Feeds

Ofcom, US senators turn on to cognitive radio

You are entering the white space

Beginner's guide to SSL certificates

Ofcom's Digital Dividend review has given a clear endorsement to the unlicensed use of cognitive radio - devices able to seek out unused spectrum - ahead of EU approval and indeed the existence of any such devices. Meanwhile, the FCC has today received a letter signed by five senators promoting the same technology.

The statement from Ofcom follows the US (FCC) lead in testing cognitive radio technology, with the expectation that use of the technology will be unrestricted once it becomes practical. In the US the issue has become highly controversial, and the endorsement by five senators is significant.

Cognitive radio is wonderful in theory, but much harder to put into practice. The idea is that an intelligent device listens on a range of frequencies until it finds one which is unoccupied, and then transmits on that frequency. The problem is that detecting use isn't always easy, and a user expecting an empty band might be surprised to find cognitive devices camping in their space: you certainly wouldn't want a cognitive radio identifying an emergency frequency as unoccupied just before your emergency.

Even if the listening, and use, is restricted to specific bands - such as the so-called "white space" between TV channels - it's not easy to detect usage. A transmitter located behind a hill might be invisible to the cognitive radio, but visible to the nearby houses who are about to lose their TV reception.

Both Ofcom and the FCC, in the UK and USA respectively, expect to see cognitive radios dancing around, and between, the digital terrestrial television (DTT) channels being expanded thanks to the switch-off of analogue TV. In the USA, the companies running DTT are fighting the technology as they believe it will generate unwelcome interference: they even have a website with animated interference for the hard of thinking.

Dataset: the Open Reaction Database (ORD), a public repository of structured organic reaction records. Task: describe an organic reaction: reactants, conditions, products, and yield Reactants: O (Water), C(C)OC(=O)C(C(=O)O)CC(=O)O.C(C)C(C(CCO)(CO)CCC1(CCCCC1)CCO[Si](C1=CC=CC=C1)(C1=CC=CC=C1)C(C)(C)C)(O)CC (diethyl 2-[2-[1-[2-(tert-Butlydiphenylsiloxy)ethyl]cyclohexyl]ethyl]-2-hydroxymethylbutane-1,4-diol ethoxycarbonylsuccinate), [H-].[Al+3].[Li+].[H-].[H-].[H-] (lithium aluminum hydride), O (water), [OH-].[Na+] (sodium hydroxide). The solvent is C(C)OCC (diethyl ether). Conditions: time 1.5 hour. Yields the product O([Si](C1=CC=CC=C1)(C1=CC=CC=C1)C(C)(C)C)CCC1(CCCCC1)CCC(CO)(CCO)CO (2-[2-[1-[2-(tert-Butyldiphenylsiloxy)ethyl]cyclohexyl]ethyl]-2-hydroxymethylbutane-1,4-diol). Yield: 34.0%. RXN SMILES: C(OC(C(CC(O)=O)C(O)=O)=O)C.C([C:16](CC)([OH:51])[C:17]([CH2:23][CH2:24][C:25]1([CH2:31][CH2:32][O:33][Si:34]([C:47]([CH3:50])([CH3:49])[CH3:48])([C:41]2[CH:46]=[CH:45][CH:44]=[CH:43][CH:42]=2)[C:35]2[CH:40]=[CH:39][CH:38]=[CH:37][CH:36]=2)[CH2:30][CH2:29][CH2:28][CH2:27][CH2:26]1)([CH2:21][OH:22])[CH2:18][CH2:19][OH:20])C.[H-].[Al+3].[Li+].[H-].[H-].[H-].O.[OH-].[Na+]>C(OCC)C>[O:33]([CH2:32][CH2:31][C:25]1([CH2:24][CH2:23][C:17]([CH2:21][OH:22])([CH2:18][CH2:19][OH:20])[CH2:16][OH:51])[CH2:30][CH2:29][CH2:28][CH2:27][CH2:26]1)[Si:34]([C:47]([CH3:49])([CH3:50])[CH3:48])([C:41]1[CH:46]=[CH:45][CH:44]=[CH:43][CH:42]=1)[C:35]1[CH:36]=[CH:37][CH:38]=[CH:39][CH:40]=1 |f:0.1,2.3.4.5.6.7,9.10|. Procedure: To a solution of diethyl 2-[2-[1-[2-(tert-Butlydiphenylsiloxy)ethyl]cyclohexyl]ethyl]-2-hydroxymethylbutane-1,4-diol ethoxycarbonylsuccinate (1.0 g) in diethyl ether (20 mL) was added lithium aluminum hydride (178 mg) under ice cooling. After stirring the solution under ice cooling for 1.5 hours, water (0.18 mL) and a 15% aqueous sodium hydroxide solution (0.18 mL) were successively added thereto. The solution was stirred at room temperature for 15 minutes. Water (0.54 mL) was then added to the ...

Policy Tracker spoke to Ofcom Chief Executive Ed Richards, who assured them that any equipment deployed in the UK would have to pass stringent testing to ensure that there's no chance of interference with digital TV, though such reassurances haven't gone down well in the USA.

The European Regulators Organisation CEPT is carrying out its own testing of cognitive radios, to see if they can happily coexist with DTT systems, but their report isn't expected until April. ®

Secure remote control for conventional and virtual desktops

More from The Register

next story
Sea-Me-We 5 construction starts
New sub cable to go live 2016
Vodafone to buy 140 Phones 4u stores from stricken retailer
887 jobs 'preserved' in the process, says administrator PwC
EE coughs to BROKEN data usage metrics BLUNDER that short-changes customers
Carrier apologises for 'inflated' measurements cockup
Comcast: Help, help, FCC. Netflix and pals are EXTORTIONISTS
The others guys are being mean so therefore ... monopoly all good, yeah?
Surprise: if you work from home you need the Internet
Buffer-rage sends Aussies out to experience road rage
EE buys 58 Phones 4u stores for £2.5m after picking over carcass
Operator says it will safeguard 359 jobs, plans lick of paint
MOST iPhone strokers SPURN iOS 8: iOS 7 'un-updatening' in 5...4...
Guess they don't like our battery-draining update?
prev story

Whitepapers

Providing a secure and efficient Helpdesk
A single remote control platform for user support is be key to providing an efficient helpdesk. Retain full control over the way in which screen and keystroke data is transmitted.
Intelligent flash storage arrays
Tegile Intelligent Storage Arrays with IntelliFlash helps IT boost storage utilization and effciency while delivering unmatched storage savings and performance.
Beginner's guide to SSL certificates
De-mystify the technology involved and give you the information you need to make the best decision when considering your online security options.
Security for virtualized datacentres
Legacy security solutions are inefficient due to the architectural differences between physical and virtual environments.
Secure remote control for conventional and virtual desktops
Balancing user privacy and privileged access, in accordance with compliance frameworks and legislation. Evaluating any potential remote control choice.